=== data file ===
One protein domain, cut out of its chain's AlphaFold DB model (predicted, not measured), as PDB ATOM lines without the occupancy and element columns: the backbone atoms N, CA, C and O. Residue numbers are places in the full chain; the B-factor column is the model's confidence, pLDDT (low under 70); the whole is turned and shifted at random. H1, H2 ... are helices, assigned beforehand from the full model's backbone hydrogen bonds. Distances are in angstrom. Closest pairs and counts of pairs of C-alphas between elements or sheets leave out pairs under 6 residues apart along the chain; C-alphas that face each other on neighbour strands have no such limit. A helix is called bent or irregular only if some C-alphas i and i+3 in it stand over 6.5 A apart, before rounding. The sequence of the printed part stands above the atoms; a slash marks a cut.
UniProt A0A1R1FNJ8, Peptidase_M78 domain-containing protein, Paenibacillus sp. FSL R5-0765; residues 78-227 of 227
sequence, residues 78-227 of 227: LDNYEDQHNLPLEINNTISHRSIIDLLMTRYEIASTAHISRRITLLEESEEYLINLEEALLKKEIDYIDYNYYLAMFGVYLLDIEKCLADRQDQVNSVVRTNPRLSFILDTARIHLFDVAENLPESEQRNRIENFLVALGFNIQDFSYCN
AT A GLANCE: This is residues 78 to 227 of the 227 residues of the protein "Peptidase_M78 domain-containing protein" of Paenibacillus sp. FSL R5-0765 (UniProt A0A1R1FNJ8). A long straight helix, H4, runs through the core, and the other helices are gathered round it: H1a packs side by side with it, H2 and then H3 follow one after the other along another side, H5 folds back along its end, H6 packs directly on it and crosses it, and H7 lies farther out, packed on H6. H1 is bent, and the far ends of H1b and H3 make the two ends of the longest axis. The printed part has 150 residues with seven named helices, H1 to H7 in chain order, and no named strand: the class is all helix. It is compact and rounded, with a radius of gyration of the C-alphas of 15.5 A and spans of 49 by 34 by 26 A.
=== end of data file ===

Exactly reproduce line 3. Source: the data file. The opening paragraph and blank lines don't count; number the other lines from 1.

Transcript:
AT A GLANCE: This is residues 78 to 227 of the 227 residues of the protein "Peptidase_M78 domain-containing protein" of Paenibacillus sp. FSL R5-0765 (UniProt A0A1R1FNJ8). A long straight helix, H4, runs through the core, and the other helices are gathered round it: H1a packs side by side with it, H2 and then H3 follow one after the other along another side, H5 folds back along its end, H6 packs directly on it and crosses it, and H7 lies farther out, packed on H6. H1 is bent, and the far ends of H1b and H3 make the two ends of the longest axis. The printed part has 150 residues with seven named helices, H1 to H7 in chain order, and no named strand: the class is all helix. It is compact and rounded, with a radius of gyration of the C-alphas of 15.5 A and spans of 49 by 34 by 26 A.